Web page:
S/V Delilah

A Blog to track the wanderings of the S/V Delilah, a 37-foot Tayana sailboat.

Wednesday, June 21, 2006

Hanging out in the Caribbean

Tuesday, June 20
Tyrrel Bay, Carriacou

Another tropical wave came through yesterday. Because this one was fairly fast-moving, and because our weather guy does not transmit on Sundays unless a hurricane threatens, we did not have a lot of time to anticipate it. We are anchored in the same spot where we rode out the previous wave, so we did not have much to do to prepare for the heavy rain and higher winds.

I did figure out that our frail bimini, when partially collapsed, would make a good catchment for rainwater. The previous owners had left a helpful spigot in the middle of the fabric, indicating that they had done the same. We hate our existing bimini and rarely have it open when rain starts, so our attempts so far to capture rainwater have been pretty feeble. Now that it is rainy season, we might as well take advantage of what we can get for free, regardless of the "dust from Africa" that some cruisers complain falls with the rain. On Carriacou, nearly every house and business we have seen boasts its own cistern--or two--with a system for funneling rainwater off the tin roof. What we are paying 30 cents a gallon for and lugging from the dock five gallons at a time is probably the stuff we could be getting for free.

All we have to do is strengthen the existing frame to withstand the higher winds that often come with the rain, and then, using the old bimini as a pattern, sew a new one with the fabric left over from the new sail covers. When I say "we" I mean Dean, using Kim's sewing machine. Kim does not own one of those super-fancy, heavy duty machines that they sell to sailors for a thousand dollars, but she has a standard machine from the fifties, so it is indistructable and can handle canvas.

But we won't be working on that this afternoon. Today Dean and I will be, once again, scrubbing the inch-deep forest of barnacles and grass and moss off the bottom of our boat. Dean has borrowed, for free, a tank from one of the dive shops, so the job will be a lot easier than previous attempts, which we've done by holding our breath and diving for a few seconds at a time.

Last year we had the boat hauled and painted, but it seems that I did not drive home to the yard that did the work that we would be taking the boat so far south, where the water is warm enough for whole forests to spring up on the bottom of an unprotected boat overnight. It seems that New England's water is cold enough to discourage even barnacles, but not here! The one thin coat of antifouling bottom paint the yard rolled on is no match for them, and it has pretty much been overtaken ever since Delilah spent time in the foul murk of Luperon. We are just hoping that we can keep it down for the next few weeks, until we have Delilah hauled and paint her bottom ourselves. (Okay, stop smirking, I know I wrote "paint her bottom." Get your mind out of the gutter and read on.) Rumor has it that, in Trinidad, you can buy paint so effective, meaning bad for the environment, that they won't even sell it in the States. Ironically, this is the stuff they put on the bottoms of vessels belonging to the U.S. Navy. I'm tempted, but the environmentalist in me won't let me go through with it.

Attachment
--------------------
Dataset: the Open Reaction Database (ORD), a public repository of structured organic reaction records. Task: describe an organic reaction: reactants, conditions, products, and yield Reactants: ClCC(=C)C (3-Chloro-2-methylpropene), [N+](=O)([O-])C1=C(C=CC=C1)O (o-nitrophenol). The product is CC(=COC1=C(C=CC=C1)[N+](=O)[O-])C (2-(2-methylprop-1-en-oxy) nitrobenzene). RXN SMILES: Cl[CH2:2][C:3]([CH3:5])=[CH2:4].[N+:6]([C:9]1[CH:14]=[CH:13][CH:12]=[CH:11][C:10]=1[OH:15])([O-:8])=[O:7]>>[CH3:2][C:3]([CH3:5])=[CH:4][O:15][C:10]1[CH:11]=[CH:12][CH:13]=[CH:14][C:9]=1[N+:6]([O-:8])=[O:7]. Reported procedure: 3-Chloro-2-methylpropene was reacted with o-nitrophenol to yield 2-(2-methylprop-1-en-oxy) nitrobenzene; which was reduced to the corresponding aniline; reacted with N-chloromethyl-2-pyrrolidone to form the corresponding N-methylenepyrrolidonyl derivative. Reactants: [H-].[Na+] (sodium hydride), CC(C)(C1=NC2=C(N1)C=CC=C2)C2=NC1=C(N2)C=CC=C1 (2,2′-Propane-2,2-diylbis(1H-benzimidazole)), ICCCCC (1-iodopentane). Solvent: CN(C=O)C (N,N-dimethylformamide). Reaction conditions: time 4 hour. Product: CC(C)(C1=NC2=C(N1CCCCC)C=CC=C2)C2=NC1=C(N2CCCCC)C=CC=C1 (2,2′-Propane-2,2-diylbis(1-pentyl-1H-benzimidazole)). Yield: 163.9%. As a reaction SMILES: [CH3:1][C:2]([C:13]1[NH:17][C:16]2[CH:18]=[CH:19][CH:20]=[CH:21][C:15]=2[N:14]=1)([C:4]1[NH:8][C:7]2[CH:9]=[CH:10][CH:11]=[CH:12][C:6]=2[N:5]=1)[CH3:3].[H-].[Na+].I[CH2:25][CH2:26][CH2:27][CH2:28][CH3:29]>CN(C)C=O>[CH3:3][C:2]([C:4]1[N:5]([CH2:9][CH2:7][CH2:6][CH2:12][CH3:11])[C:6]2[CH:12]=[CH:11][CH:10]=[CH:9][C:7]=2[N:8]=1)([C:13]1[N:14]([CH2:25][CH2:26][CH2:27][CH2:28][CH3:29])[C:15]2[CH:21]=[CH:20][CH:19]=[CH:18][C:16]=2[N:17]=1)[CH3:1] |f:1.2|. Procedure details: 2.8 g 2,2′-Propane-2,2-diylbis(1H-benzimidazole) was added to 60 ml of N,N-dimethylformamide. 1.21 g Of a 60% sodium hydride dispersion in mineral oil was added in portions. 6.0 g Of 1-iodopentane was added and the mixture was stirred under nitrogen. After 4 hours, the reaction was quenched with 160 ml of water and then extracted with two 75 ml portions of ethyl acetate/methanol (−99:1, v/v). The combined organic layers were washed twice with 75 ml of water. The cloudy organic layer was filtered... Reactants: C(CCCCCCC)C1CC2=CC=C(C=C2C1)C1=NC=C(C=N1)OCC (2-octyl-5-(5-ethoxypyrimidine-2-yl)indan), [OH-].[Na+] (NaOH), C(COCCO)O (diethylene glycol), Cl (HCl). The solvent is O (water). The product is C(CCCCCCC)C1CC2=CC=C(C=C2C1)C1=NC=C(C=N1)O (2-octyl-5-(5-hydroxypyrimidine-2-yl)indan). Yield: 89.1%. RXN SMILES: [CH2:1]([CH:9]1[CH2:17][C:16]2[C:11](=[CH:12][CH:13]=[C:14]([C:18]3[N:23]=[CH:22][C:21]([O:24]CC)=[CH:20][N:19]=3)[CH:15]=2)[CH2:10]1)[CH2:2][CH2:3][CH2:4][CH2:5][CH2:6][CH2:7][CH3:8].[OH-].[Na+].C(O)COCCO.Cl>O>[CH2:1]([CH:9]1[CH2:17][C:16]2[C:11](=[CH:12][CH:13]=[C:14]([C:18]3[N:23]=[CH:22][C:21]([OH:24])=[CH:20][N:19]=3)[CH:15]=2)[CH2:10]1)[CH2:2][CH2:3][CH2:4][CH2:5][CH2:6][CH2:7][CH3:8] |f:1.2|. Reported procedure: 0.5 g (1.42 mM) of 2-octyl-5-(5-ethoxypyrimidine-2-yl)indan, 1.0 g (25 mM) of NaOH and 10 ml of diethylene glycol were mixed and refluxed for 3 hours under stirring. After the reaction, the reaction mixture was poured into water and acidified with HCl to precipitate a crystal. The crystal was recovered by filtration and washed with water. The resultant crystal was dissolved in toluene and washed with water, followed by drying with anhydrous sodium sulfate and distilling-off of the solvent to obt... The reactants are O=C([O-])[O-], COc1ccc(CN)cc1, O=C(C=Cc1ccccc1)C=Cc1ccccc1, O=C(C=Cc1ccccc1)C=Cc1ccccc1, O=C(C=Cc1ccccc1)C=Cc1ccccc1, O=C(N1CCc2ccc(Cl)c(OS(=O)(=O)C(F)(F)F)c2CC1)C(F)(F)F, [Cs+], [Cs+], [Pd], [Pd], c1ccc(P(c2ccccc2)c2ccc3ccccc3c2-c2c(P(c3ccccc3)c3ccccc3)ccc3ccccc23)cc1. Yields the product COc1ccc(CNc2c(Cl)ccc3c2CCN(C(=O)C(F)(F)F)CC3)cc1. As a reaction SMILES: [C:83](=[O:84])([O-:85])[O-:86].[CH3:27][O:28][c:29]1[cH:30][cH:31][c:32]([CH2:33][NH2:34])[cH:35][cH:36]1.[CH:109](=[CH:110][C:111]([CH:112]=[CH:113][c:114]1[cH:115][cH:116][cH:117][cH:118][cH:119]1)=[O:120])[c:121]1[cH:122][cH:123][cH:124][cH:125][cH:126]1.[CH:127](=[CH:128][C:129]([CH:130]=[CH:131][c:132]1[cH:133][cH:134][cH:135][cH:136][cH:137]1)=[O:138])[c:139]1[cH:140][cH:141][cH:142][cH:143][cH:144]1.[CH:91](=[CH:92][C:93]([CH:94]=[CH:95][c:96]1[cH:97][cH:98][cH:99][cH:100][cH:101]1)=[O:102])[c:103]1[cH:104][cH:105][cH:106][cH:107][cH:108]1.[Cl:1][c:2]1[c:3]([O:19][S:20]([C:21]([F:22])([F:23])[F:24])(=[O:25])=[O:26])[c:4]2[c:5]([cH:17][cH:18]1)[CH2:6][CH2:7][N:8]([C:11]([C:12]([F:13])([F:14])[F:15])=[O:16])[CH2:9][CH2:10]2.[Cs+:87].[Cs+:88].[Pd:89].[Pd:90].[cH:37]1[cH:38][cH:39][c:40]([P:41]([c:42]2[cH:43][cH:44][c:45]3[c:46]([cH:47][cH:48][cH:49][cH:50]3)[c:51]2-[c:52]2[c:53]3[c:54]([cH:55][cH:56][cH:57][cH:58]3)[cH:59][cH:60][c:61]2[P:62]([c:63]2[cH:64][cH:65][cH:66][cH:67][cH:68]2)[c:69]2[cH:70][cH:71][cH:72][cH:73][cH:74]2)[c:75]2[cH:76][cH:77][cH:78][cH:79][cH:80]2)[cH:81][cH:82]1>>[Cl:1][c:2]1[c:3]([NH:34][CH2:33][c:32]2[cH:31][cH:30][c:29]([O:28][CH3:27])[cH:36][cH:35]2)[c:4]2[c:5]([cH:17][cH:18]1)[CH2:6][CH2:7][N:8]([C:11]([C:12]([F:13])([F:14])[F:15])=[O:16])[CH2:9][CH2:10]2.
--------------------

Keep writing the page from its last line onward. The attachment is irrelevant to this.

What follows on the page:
The other big plan for today is to watch some world cup soccer--er, football. There are two big games playing simultaneously this afternoon, and one of the local bars will have them both on, along with free pizza for the people in the bar. You would think that we are only tempted by the free food, but Dean and I (mostly Dean) have watched several games this past week, including the very exciting match between the U.S. and Italy.

What amuses me the most are the unusual places we have found to watch the games. The U.S. match we watched outside, on a dirt driveway under a thatched carport owned by a local dive shop. We just plopped ourselves down next to the owner of the dive shop. The next day, which was rainy, we watched a game from inside the dive shop...while sending our email.

Dean has also spent time on the couch in some stranger's living room. Granted, the room is part of a guest house, but when Dean wanted a hamburger, the owner just went into her kitchen, which was next to the couch, and fried one up for him. Dean and David have also become good enough friends with the owner of one restaurant that, even though the restaurant is closed on Mondays, the owner has twice turned on the TV for them, sold them a few beers, and left them alone in the place for the afternoon.

So we like it here in the rainy season, which is still less rainy than any season in Boston, I think. Carriacou is small and friendly and quiet. I am enjoying being in one place long enough to become known to the locals. Even the boat vendors here are low key, and there are only two. One sells Chilean wine (my favorite cheap wine from days in Greensboro, good ole Concha Y Toro) for better prices than one would get onshore. The other sells oysters he harvests from the nearby mangrove swamp. I tried them...once.


Blogger Gregory Burd said...

I'd get the foul anti-fouling paint without a guilty thought at all. You've gotta combat the marine live down there. Its kill or be... well overgrown. Good work on the water crunch. Maybe someday I'll finish my prototype watermaker and bring it down to you. I think you'll appreciate it.

3:53 PM  
Anonymous terrry said...

Jill & Dean,

Happy Anniversary!

Jill--I had an adult student in my summer school class from Galway of all places. What are the odds...

Miss you! terry

6:30 AM  

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